Country information for Belgium (Flemish community) - Legislation and policy
1. A historical review
Special education in Belgium has a long history, but the need to organise a special school system became obvious as a result of compulsory school acts.
The Compulsory Education Act of 1914 stated that ‘where the school population is sufficiently large, local authorities must provide classrooms for poorly gifted or abnormal children’. However, this requirement was generally not met. In 1924, the Ministry of Education highlighted the issue of pupils who fell behind in basic subject acquisition. In 1931, new provisions were made to extend compulsory education to all learners with intellectual and physical disabilities. While some pioneers established special classes close to mainstream settings, the main initiatives in this field occurred after 1950. In 1959, the ‘School Pact Act’ required that a special education system be developed for all learners with ‘learning difficulties’.
1.1. The Act on Special Education – 1970
The Act on Special Education was adopted on 6 July 1970. Under this Act, schools were established for learners whose educational needs and possibilities could not be met in mainstream education.
The 1970 Act had two basic principles:
- Learners should attend mainstream classrooms: attendance at special schools should be an exception and must be justified by a comprehensive examination, independent of the school.
- Special education would be organised into eight types or pedagogical settings, designed to provide the most appropriate responses to learners’ particular needs.
For the first time, the law focused on learners’ needs rather than on their disabilities, and emphasised an educational rather than a therapeutic approach.
1.2. Integrated (GON) and inclusive education (ION) in mainstream schools
The 1970 Act allowed learners enrolled in special schools to attend mainstream schools full- or part-time. In the Flemish community, integrated education (GON) was introduced in 1980 for learners with physical, visual or hearing impairments. In 1983, it was extended to all learners with physical or sensory disabilities at all school levels. This led, in 1986, to the amendment of the 1970 Act on Special Education (then called the 6 July 1970 Act on Special and Integrated Education). Learners with disabilities could attend mainstream education under the guidance of a special school. In principle, no type or level of special education was excluded. However, in practice, during the 1988/1989 school year only 750 pupils with a physical, visual or hearing impairment were integrated into mainstream schools. The total number of pupils in special schools was almost 35,000.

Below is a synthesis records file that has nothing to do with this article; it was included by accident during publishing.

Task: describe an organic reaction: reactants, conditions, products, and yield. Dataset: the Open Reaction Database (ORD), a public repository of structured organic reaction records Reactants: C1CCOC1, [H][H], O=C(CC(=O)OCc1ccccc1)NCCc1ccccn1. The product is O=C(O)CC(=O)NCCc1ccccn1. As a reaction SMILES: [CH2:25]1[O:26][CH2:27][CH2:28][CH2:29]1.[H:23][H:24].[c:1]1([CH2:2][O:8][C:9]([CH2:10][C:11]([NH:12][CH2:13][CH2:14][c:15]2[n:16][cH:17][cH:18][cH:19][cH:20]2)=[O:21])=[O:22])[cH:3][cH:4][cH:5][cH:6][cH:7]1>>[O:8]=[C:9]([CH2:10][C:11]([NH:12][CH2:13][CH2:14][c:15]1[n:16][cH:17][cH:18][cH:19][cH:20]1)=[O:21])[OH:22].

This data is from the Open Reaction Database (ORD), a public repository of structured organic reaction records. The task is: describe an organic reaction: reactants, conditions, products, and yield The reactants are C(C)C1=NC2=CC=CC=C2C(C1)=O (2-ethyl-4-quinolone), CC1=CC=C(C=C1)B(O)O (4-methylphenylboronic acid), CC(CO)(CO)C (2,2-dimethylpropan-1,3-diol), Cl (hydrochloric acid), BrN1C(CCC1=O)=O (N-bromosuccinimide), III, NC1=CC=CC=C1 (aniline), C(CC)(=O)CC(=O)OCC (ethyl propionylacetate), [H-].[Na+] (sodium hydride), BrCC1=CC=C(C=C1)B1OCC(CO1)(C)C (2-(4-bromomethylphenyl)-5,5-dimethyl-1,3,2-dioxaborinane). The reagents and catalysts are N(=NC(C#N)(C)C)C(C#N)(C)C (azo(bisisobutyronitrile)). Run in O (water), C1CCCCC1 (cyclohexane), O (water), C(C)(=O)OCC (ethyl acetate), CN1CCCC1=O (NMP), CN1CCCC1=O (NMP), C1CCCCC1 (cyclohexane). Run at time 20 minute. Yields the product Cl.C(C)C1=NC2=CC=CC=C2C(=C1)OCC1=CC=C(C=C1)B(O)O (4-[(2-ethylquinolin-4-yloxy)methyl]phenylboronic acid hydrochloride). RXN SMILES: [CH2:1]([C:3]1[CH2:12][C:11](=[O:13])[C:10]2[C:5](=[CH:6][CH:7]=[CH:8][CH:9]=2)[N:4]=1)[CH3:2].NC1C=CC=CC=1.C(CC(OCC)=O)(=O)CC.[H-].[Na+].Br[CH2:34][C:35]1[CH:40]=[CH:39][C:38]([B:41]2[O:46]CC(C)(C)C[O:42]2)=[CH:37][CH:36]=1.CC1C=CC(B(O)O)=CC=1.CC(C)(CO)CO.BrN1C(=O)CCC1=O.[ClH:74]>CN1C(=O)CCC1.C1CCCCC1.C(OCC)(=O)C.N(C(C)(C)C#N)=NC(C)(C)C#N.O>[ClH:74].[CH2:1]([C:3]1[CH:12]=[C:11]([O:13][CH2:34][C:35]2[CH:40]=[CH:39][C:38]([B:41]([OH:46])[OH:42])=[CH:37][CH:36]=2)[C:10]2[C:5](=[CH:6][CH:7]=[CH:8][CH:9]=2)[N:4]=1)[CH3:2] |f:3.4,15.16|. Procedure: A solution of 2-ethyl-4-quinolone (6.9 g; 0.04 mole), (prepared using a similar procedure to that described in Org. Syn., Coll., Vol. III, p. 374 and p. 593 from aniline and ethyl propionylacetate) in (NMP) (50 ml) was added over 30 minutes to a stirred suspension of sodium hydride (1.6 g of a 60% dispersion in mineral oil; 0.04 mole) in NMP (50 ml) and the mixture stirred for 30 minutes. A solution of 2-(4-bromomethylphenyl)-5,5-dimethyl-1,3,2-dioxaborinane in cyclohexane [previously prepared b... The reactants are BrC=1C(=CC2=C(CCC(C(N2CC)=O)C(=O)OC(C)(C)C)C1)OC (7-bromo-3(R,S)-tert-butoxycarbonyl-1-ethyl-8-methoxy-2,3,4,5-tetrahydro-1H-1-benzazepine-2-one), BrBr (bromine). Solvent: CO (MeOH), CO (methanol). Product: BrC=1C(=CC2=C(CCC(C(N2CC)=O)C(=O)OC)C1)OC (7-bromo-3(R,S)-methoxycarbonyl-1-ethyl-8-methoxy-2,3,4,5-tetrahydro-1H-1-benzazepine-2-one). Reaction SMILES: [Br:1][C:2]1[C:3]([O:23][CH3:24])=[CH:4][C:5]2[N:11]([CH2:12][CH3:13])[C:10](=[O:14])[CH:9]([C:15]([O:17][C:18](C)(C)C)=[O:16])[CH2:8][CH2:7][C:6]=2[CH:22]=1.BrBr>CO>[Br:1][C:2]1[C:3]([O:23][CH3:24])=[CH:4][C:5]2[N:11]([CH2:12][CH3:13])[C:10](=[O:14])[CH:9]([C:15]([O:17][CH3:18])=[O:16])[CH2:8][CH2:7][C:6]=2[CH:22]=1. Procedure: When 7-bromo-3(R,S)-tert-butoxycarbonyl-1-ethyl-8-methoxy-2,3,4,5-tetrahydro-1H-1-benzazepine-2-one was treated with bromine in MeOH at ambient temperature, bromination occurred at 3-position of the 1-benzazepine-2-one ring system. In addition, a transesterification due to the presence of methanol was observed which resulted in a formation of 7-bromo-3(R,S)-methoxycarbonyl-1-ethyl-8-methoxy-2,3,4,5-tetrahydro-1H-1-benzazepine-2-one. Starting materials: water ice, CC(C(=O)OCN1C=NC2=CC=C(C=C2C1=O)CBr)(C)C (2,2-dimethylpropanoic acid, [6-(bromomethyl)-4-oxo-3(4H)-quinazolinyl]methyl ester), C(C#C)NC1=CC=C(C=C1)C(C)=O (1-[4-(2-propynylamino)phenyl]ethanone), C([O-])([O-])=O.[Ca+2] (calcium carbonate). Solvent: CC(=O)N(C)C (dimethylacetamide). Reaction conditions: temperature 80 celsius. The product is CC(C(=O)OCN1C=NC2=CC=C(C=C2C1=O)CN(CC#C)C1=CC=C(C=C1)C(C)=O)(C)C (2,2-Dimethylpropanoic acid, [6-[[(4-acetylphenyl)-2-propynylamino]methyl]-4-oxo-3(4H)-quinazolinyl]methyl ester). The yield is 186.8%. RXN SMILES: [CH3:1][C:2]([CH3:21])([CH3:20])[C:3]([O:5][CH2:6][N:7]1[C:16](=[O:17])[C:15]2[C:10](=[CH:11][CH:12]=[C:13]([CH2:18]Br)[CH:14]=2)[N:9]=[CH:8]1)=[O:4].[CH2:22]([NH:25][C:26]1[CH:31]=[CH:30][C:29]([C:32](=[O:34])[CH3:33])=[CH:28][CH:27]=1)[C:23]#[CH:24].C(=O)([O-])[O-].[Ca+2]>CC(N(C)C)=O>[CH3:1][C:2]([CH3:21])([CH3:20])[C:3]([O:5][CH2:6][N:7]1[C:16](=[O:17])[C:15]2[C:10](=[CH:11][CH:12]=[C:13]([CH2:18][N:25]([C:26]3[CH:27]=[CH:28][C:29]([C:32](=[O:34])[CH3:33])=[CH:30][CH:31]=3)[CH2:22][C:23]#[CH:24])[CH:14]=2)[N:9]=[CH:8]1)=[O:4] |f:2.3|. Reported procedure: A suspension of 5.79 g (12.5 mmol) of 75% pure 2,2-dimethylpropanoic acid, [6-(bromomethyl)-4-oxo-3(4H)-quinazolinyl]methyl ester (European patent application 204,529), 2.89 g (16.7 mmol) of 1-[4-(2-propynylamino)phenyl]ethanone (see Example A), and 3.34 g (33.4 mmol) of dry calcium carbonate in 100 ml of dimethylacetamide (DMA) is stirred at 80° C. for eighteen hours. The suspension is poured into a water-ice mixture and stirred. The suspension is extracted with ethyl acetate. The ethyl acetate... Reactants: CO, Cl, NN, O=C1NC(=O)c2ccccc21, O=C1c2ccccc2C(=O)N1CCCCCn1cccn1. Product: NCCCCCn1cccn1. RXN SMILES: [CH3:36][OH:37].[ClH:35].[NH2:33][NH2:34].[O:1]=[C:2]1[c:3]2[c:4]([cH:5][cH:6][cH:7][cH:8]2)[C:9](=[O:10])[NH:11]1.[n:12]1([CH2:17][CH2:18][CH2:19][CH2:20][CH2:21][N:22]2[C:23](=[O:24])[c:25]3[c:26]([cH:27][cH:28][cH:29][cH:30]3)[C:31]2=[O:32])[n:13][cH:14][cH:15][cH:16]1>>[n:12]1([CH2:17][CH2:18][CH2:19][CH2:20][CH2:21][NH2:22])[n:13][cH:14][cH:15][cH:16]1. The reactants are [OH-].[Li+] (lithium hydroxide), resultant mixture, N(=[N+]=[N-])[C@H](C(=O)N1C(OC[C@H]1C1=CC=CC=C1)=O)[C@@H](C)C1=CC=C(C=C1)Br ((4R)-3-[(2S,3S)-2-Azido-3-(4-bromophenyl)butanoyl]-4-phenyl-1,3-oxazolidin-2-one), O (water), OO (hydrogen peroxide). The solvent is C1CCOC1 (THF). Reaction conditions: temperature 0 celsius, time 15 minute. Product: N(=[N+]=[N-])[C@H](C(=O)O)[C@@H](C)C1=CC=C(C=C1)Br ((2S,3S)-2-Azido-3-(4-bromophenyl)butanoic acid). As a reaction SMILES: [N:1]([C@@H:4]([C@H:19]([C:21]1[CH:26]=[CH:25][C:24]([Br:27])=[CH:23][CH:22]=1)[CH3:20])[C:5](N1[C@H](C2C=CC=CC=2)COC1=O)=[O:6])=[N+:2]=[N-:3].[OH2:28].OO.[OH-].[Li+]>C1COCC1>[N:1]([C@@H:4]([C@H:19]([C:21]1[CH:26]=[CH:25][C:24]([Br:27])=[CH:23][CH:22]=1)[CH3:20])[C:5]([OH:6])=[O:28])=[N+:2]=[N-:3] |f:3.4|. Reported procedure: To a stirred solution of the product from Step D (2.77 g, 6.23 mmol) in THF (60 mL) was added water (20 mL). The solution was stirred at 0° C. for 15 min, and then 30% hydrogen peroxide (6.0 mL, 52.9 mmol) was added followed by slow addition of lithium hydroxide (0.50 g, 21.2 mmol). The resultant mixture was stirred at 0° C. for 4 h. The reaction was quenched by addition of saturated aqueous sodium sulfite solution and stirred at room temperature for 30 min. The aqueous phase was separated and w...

In 1994, integrated education was extended to all types of special education. New forms and strategies of integration were introduced. In integrated education, staff from special schools supported learners and mainstream teachers. In this way, experience and special expertise from special education was integrated in the mainstream class. It created the opportunity to gradually build elements of special education into mainstream education. However, integration was still seen as extra support for learners who could meet the normal expectations of a mainstream school.
Over a period of 10 years, the number of learners in GON increased, but their percentage share in the number of learners in nursery, primary and secondary education remained restricted. The inclusive education project (ION) studied a limited group of 100 pupils with moderate or severe intellectual impairments. It explored the possibilities of working with an individual curriculum within the mainstream education curriculum. Both GON and ION were the subject of scientific evaluation research in 2013 (Onderwijsonderzoeken).
1.3. The Decree on Basic Education – 1997
The Decree on Basic Education (1997) harmonised the existing acts concerning basic education (pre-primary and primary, mainstream and special). All the legislation on special education since 1970 was fully integrated into the Decree. The same legislative integration took place for secondary education in 2010.
The Decree defines special education as:
… education, based on a pedagogical project, that provides adapted schooling, care and therapy for learners whose general personal development cannot be or can insufficiently be guaranteed, temporarily or permanently, in a mainstream school.
This definition is based on a social concept of special needs: a learner’s disability no longer justified referral to special education, rather the balance between the mainstream school’s capacity and the individual learner’s educational needs. The Decree clearly states that every mainstream school must enable the optimal education and development of every learner.
The Decree allowed also for a more flexible staffing pattern in special schools. The resources provided to a school, based on the number of learners, can be used to employ pedagogical, psychological and social staff. In the past, these resources could only be used in speech therapy, physiotherapy or nursery facilities.
The Decree also provided a formal, legal basis for the integrated education projects which had been running since 1980. Integrated education was defined as a form of co-operation between mainstream and special education, intended for learners with a disability and/or learning or behavioural problems. It allowed these learners to attend mainstream schools with additional support from special education staff. The special schools received extra teaching staff or paramedical staff and working facilities to support integration.